Otago Polytechnic: Massage Therapy (link to Programme Manager’s blog post update). Uses the wiki as a storage bay for resources and activity sheets with course blogs announcing new things to the students. Has an interesting use of RSS to a start page to bring together all the different courses to create a course hub.

Otago Polytechnic: Anatomy and Physiology of Animals. A text book developed in Wikibooks, with lesson plans and activities developed in Wikieducator for use in different contexts including face to face classes, or courses within the learning management system. The text book has been picked up by eLearning designers in Vancouver and will be developed further on the open licenses, integrating the activity sheets as well.

In all these examples, I think it would be a stretch to call them simply text books (apart from Anatomy of Animals which is quite deliberately a text with activity sheets to support it). It is difficult to avoid creating texts while creating courses however – as evidenced in just about any LMS course development. This is why some of the wiki courses listed here are using the Otago development structure. The structure encourages the separation of information and other reference materials from lesson plans and activity sheets firstly to maximise re-usability, and secondly to assist teachers who are developing there courses on the wikis to think more deliberately about what it is they want their students to be doing, and to create a variety of different activities around a single learning objective for use in different contexts.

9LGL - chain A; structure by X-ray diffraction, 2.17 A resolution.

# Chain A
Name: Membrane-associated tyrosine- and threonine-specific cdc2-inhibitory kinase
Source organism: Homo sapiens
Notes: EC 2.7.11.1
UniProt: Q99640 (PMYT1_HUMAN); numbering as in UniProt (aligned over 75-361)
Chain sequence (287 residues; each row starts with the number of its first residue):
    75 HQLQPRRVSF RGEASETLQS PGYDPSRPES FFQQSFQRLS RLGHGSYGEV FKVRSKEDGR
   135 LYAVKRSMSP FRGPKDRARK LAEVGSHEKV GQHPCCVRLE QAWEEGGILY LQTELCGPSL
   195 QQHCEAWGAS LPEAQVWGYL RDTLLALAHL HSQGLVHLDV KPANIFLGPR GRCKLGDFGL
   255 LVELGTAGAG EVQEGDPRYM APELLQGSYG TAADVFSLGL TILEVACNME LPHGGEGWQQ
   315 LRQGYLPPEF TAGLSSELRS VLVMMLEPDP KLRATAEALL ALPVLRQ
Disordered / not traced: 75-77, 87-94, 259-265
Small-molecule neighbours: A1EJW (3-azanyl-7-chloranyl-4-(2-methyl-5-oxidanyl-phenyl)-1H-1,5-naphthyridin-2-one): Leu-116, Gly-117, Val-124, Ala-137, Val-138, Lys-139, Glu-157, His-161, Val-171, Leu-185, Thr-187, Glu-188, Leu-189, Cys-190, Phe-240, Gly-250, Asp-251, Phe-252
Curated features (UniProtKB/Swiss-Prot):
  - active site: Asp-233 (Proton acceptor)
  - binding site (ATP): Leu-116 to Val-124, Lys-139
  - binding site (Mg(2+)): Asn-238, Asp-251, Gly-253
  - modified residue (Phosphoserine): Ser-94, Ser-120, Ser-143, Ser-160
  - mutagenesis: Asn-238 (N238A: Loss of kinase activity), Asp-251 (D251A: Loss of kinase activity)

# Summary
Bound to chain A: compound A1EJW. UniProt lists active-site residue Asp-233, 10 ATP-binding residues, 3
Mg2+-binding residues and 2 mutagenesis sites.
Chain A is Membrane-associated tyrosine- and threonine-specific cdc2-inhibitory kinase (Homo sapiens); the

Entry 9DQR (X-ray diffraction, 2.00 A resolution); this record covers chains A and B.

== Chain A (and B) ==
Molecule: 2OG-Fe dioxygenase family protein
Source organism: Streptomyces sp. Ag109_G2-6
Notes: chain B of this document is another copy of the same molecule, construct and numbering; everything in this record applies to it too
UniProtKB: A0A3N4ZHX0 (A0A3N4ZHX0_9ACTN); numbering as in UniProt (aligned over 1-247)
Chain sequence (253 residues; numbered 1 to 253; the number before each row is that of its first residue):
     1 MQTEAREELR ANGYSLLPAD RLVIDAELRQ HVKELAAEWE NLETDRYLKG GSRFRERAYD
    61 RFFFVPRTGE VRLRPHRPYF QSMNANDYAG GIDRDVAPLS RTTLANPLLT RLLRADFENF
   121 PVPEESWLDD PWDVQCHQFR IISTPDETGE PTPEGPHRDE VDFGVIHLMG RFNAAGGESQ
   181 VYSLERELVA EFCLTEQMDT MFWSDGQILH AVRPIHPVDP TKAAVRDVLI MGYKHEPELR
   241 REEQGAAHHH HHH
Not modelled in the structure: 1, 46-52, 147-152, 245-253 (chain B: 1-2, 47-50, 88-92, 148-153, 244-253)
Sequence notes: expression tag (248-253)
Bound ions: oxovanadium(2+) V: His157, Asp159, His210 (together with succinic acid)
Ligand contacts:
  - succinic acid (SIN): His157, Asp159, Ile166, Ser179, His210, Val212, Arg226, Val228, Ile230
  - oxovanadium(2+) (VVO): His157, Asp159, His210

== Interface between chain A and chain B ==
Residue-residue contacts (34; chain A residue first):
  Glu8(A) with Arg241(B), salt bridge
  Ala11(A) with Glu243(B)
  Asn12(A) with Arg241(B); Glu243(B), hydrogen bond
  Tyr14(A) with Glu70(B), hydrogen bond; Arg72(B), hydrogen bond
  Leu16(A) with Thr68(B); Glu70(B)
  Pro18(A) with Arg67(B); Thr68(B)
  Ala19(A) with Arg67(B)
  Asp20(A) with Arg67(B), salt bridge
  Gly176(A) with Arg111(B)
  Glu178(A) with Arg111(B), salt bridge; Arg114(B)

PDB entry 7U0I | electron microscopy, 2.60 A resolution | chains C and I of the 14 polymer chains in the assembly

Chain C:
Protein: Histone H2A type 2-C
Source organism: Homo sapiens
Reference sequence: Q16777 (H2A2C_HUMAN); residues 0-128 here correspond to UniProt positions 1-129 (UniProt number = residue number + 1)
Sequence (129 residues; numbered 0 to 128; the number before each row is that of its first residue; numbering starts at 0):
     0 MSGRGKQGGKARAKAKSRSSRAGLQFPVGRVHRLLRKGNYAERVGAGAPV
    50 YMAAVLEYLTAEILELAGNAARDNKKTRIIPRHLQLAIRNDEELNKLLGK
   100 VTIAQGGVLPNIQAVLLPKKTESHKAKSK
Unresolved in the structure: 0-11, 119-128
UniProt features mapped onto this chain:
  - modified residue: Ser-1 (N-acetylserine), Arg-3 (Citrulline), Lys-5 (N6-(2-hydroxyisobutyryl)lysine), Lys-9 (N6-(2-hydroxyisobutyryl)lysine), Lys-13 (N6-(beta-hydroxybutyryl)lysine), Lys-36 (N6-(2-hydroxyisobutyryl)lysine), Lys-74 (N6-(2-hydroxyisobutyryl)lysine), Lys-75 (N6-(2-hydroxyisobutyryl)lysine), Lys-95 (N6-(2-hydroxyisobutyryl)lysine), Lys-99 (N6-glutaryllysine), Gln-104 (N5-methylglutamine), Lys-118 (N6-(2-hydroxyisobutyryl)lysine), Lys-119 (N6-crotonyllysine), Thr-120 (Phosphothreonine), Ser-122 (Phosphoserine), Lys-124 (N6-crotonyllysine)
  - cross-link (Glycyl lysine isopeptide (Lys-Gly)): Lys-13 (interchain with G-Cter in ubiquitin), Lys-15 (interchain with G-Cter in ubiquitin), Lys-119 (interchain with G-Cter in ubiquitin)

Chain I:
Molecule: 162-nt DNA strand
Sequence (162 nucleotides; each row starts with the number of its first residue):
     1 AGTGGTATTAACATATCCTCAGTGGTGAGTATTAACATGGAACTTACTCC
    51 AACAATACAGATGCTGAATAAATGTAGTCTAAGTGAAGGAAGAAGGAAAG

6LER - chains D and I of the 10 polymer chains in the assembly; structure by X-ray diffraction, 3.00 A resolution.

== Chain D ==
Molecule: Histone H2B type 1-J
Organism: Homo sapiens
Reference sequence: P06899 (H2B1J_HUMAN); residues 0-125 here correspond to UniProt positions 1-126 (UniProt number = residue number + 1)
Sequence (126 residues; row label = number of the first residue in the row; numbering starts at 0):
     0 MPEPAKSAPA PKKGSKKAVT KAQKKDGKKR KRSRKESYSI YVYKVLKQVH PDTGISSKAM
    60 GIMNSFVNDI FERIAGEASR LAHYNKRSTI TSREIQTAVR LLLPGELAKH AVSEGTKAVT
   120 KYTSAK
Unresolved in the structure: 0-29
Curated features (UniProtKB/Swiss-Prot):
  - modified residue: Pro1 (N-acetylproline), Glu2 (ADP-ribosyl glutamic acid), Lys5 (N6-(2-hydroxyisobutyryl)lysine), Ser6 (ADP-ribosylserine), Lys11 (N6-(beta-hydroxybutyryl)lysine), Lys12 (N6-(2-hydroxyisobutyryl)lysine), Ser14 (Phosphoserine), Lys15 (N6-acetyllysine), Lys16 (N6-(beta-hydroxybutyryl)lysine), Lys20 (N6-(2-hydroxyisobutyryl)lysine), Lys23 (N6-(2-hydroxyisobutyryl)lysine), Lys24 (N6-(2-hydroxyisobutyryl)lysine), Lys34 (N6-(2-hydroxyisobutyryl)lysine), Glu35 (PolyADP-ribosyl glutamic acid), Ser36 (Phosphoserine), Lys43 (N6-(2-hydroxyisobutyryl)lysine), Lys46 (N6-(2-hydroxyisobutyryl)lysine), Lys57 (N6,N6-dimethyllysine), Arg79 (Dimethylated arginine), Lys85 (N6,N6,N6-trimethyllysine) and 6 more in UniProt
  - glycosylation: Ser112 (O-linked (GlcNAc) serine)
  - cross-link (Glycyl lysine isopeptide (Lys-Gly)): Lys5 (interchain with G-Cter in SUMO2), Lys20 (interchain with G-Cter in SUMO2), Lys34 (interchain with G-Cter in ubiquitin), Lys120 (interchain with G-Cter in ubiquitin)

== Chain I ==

More info about Otago’s exploration of wikis for developing and managing courses on Wikieducator.

Brian Lamb points to a very inspiring testimonial for using Wikipedia to teach – from UBC’s Prof’ Jon Beasly-Murray. I hope Brian’s post with Jon’s testimonial will become a useful resource to inspire more relevant content and teaching practices here at Otago Polytechnic.

There is something sophisticated about the various Media Wiki communities I have experienced over the past 12 months. I edit Wikipedia, Wikiversity, Wikieducator and recently Wikinews and all of them have something in them that is entirely different to the other forms of communication I have used (blogs, commercial wikis, video sharing, photo sharing etc). I will never look back to the likes of Wikispaces now, and I’m not entirely sure why..

It could be the political idealism in the communities that sustain these MediaWiki projects.. while that’s attractive to me, its certainly not the key thing in them.

It could be the editing interface that makes it just that little bit more rewarding.. but there is no shortage of people who complain about that, even in the face of the obvious fact that it doesn’t stop a great many from using MediaWiki..

It could be the sense of working with a restricted palette.. a bit like painting with only 3 colours, it can be amazing what can be achieved through simplicity.

But most of all, I think it is the strong presence of people in these projects. People I do not know, but get to know. People in every corner of the various projects. Some of them angels, some of them arse holes, but all of them people, and making it all happen.

Wikiversity user CountryMike has initiated 2 projects that I think should get more attention. They are both reading groups around influential books. The first reading group is around Ivan Illich:Deschooling Society, the second reading group is for Eric Von Hippel:Democratizing Innovation

I find Brent’s (CountryMike’s) blog post says it all, and more…